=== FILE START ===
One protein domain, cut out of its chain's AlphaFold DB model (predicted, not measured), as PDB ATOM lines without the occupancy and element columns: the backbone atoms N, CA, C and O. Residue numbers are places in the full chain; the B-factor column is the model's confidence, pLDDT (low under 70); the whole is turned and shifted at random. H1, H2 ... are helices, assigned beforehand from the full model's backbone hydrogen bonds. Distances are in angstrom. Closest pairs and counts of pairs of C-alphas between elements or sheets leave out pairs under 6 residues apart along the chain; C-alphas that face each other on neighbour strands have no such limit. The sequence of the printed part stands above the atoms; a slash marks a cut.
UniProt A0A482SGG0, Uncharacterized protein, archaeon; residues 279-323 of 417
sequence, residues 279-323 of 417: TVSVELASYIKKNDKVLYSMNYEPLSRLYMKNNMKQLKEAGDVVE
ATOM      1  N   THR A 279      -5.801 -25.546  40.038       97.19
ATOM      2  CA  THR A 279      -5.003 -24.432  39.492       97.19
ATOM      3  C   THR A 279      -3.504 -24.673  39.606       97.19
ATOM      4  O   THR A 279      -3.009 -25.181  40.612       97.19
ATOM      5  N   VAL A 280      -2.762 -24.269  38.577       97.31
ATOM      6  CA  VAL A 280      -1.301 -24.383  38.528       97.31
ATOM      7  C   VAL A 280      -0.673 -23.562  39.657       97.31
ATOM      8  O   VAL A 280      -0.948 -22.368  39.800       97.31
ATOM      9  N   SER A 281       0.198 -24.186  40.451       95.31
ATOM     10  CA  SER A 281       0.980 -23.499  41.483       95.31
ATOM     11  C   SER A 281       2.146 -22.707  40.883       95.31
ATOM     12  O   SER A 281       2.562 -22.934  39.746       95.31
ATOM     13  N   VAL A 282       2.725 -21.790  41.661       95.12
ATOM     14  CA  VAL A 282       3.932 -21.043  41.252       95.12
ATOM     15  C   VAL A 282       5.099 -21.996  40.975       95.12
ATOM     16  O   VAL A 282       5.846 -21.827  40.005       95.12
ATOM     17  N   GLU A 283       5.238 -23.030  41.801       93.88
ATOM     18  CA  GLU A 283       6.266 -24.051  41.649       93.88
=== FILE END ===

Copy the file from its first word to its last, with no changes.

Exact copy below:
One protein domain, cut out of its chain's AlphaFold DB model (predicted, not measured), as PDB ATOM lines without the occupancy and element columns: the backbone atoms N, CA, C and O. Residue numbers are places in the full chain; the B-factor column is the model's confidence, pLDDT (low under 70); the whole is turned and shifted at random. H1, H2 ... are helices, assigned beforehand from the full model's backbone hydrogen bonds. Distances are in angstrom. Closest pairs and counts of pairs of C-alphas between elements or sheets leave out pairs under 6 residues apart along the chain; C-alphas that face each other on neighbour strands have no such limit. The sequence of the printed part stands above the atoms; a slash marks a cut.
UniProt A0A482SGG0, Uncharacterized protein, archaeon; residues 279-323 of 417
sequence, residues 279-323 of 417: TVSVELASYIKKNDKVLYSMNYEPLSRLYMKNNMKQLKEAGDVVE
ATOM      1  N   THR A 279      -5.801 -25.546  40.038       97.19
ATOM      2  CA  THR A 279      -5.003 -24.432  39.492       97.19
ATOM      3  C   THR A 279      -3.504 -24.673  39.606       97.19
ATOM      4  O   THR A 279      -3.009 -25.181  40.612       97.19
ATOM      5  N   VAL A 280      -2.762 -24.269  38.577       97.31
ATOM      6  CA  VAL A 280      -1.301 -24.383  38.528       97.31
ATOM      7  C   VAL A 280      -0.673 -23.562  39.657       97.31
ATOM      8  O   VAL A 280      -0.948 -22.368  39.800       97.31
ATOM      9  N   SER A 281       0.198 -24.186  40.451       95.31
ATOM     10  CA  SER A 281       0.980 -23.499  41.483       95.31
ATOM     11  C   SER A 281       2.146 -22.707  40.883       95.31
ATOM     12  O   SER A 281       2.562 -22.934  39.746       95.31
ATOM     13  N   VAL A 282       2.725 -21.790  41.661       95.12
ATOM     14  CA  VAL A 282       3.932 -21.043  41.252       95.12
ATOM     15  C   VAL A 282       5.099 -21.996  40.975       95.12
ATOM     16  O   VAL A 282       5.846 -21.827  40.005       95.12
ATOM     17  N   GLU A 283       5.238 -23.030  41.801       93.88
ATOM     18  CA  GLU A 283       6.266 -24.051  41.649       93.88